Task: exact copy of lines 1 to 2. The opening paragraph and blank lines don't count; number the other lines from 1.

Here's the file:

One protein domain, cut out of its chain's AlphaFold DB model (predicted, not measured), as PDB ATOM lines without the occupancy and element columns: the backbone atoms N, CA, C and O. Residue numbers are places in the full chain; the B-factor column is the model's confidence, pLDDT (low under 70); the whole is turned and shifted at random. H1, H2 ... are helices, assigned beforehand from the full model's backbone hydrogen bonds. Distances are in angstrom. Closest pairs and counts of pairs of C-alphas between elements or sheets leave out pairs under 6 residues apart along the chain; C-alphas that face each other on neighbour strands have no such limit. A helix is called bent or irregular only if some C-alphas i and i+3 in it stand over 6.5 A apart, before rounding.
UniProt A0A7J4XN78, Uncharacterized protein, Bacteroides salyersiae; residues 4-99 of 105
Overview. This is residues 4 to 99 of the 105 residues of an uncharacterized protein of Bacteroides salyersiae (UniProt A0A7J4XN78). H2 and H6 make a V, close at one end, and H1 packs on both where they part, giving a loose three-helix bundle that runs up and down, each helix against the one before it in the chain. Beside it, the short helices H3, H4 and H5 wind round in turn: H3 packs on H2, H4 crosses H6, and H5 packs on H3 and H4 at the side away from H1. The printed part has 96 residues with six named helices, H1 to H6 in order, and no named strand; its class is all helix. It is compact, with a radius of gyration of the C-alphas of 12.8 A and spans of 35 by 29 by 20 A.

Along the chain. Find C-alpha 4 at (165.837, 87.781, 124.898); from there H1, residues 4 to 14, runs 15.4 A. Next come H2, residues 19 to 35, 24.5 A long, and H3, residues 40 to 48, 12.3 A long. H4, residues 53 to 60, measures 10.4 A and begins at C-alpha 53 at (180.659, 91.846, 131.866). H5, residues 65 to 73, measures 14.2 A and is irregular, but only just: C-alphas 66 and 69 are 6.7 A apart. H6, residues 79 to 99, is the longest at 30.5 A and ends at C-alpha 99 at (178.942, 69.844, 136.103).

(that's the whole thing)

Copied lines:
UniProt A0A7J4XN78, Uncharacterized protein, Bacteroides salyersiae; residues 4-99 of 105
Overview. This is residues 4 to 99 of the 105 residues of an uncharacterized protein of Bacteroides salyersiae (UniProt A0A7J4XN78). H2 and H6 make a V, close at one end, and H1 packs on both where they part, giving a loose three-helix bundle that runs up and down, each helix against the one before it in the chain. Beside it, the short helices H3, H4 and H5 wind round in turn: H3 packs on H2, H4 crosses H6, and H5 packs on H3 and H4 at the side away from H1. The printed part has 96 residues with six named helices, H1 to H6 in order, and no named strand; its class is all helix. It is compact, with a radius of gyration of the C-alphas of 12.8 A and spans of 35 by 29 by 20 A.